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Royal Commission into Victoria’s Mental Health System

Case study:

Bendigo Youth Prevention and Recovery Care

Bendigo Health’s Youth Prevention and Recovery Care (Bendigo Y‑PARC) is a 10‑bed facility that provides 24‑hour treatment and support for young people aged 16–25 years.

The service is a short‑term, recovery‑focused residential facility for people who are either leaving acute mental health care as their risk profile has improved, or who would benefit from 24‑hour support to avoid a hospital admission and can be safely managed in an open setting. The service functions as a short‑term ’step up’ (from community care) or ‘step down’ (from hospital) residential stay to either prevent further deterioration of someone’s mental state or to further assist with their recovery, or both. In 2018–19, it provided care for 121 people.

Bendigo Y‑PARC is part of Bendigo Mental Health Services, with wellbeing support programs subcontracted to Mind Australia. The multidisciplinary clinical team includes mental health nurses, occupational therapists and social workers, as well as psychiatrists and psychiatry registrars.

After an initial psychiatric assessment to establish the clinical treatment required, participants are supported for a period of up to 28 days to help develop healthy routines and take part in group programs focused on areas such as anger management, problem solving and daily living skills. Families are involved in the assessment and treatment plans whenever possible.

Dr John Cooper, Consultant Psychiatrist at the Youth Mental Health Service of Bendigo Health, said the facility was purpose built and started operating in 2013. It provides a more therapeutic atmosphere than a hospital environment, and aims to promote recovery and rehabilitation.

It’s very youth friendly, it’s a comfortable inviting physical space. It’s a combination of a clinical service provided through Bendigo Health, and we also work in partnership with Mind to deliver a range of psychosocial interventions such as income support, engagement with community programs, as well as helping people develop daily living skills, such as shopping, meal planning and cooking.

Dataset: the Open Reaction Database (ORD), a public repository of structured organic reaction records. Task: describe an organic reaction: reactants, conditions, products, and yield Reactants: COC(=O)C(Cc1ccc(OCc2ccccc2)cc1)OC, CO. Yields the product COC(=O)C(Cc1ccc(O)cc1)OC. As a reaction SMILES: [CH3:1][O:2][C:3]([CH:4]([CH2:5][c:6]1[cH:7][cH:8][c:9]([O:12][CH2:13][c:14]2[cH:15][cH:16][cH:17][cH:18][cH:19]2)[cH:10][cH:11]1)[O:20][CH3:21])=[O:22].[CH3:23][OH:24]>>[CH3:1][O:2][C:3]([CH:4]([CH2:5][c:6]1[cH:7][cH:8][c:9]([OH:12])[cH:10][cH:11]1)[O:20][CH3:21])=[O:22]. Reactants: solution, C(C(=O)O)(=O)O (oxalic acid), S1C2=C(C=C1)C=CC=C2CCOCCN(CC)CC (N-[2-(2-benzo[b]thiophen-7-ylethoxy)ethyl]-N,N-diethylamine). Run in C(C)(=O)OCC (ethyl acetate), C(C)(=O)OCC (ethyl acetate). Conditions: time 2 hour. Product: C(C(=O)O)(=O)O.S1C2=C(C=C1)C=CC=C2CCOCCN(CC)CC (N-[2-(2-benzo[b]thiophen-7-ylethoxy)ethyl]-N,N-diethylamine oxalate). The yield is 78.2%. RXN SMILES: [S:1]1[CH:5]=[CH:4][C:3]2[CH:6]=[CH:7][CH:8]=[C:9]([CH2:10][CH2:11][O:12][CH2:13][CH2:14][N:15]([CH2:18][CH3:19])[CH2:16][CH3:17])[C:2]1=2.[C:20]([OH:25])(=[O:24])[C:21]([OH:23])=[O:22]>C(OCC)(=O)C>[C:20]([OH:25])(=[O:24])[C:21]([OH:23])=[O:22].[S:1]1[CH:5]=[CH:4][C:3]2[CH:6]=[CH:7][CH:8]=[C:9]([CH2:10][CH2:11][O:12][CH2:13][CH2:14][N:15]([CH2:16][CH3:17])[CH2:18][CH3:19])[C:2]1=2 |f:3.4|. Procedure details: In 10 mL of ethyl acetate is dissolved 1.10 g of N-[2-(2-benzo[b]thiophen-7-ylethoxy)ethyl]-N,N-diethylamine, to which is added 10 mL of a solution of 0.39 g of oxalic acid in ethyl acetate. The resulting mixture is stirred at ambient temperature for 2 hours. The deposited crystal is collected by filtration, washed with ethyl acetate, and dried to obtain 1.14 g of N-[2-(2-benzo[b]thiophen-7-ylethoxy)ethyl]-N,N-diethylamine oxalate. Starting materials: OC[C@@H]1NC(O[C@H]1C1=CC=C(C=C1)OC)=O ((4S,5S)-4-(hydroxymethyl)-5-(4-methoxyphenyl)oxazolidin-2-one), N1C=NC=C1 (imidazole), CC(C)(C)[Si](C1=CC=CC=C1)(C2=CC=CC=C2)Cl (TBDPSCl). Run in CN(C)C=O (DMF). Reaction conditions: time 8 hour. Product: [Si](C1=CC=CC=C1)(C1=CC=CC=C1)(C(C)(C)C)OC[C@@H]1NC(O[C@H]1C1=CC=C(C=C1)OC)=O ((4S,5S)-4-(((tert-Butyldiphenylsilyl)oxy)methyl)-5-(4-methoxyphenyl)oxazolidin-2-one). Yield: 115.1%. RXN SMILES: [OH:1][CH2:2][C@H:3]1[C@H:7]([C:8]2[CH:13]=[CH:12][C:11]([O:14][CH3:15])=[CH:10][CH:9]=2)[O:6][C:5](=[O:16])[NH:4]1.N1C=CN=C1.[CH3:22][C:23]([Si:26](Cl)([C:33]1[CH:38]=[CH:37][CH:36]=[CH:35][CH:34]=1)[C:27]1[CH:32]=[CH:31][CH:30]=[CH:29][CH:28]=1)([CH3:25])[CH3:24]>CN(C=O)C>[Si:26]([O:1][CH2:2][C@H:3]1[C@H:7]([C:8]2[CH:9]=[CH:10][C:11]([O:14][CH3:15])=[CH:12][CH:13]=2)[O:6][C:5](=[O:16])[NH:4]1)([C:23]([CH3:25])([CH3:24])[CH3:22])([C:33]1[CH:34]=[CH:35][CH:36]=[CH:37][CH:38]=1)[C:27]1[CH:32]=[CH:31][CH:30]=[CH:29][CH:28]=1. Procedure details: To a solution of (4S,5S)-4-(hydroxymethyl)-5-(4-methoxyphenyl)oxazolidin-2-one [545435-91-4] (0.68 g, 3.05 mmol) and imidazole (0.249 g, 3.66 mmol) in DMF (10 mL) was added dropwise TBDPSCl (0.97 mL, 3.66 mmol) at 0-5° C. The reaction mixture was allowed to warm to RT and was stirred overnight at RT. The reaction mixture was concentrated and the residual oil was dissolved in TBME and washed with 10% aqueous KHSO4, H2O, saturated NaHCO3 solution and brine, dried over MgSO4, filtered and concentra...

Dr Cooper added that ‘step up’ admissions can include re‑admissions, both as a means of keeping young people safe and providing them with more support without requiring a hospital admission.

An example of a step‑up admission would be if a young person has achieved therapeutic goals in the community, for example, avoiding self‑harm, staying off illicit drugs, or engaging in school or work but they then start to struggle and need more support, we would endeavour to provide a brief planned admission as an alternative to an inpatient unit.

Dr Cooper said because there are no inpatient hospital facilities in the area to accommodate young people under 18 years old, Bendigo Y‑PARC gives those between 16 and 18 the option to avoid travelling to Melbourne for help if they can be managed safely.

We help avoid some of those admissions that would otherwise happen. YPARC is about keeping people out of hospital and providing an individualised approach, with all the benefits a multidisciplinary team can provide.

Nikayla, a patient at Bendigo Y‑PARC, said the service helped her in many ways and helped her ‘enjoy the little things in life again’.

Y‑PARC helped me find my old self. It helped me get through the victims of crime stuff with the support of the clinicians and Mind staff. I feel like there should be more of this on offer for everyone and that it should be more well‑known, I did not know things like this existed until I came here.

Source: RCVMHS, Interview with John Cooper, October 2020.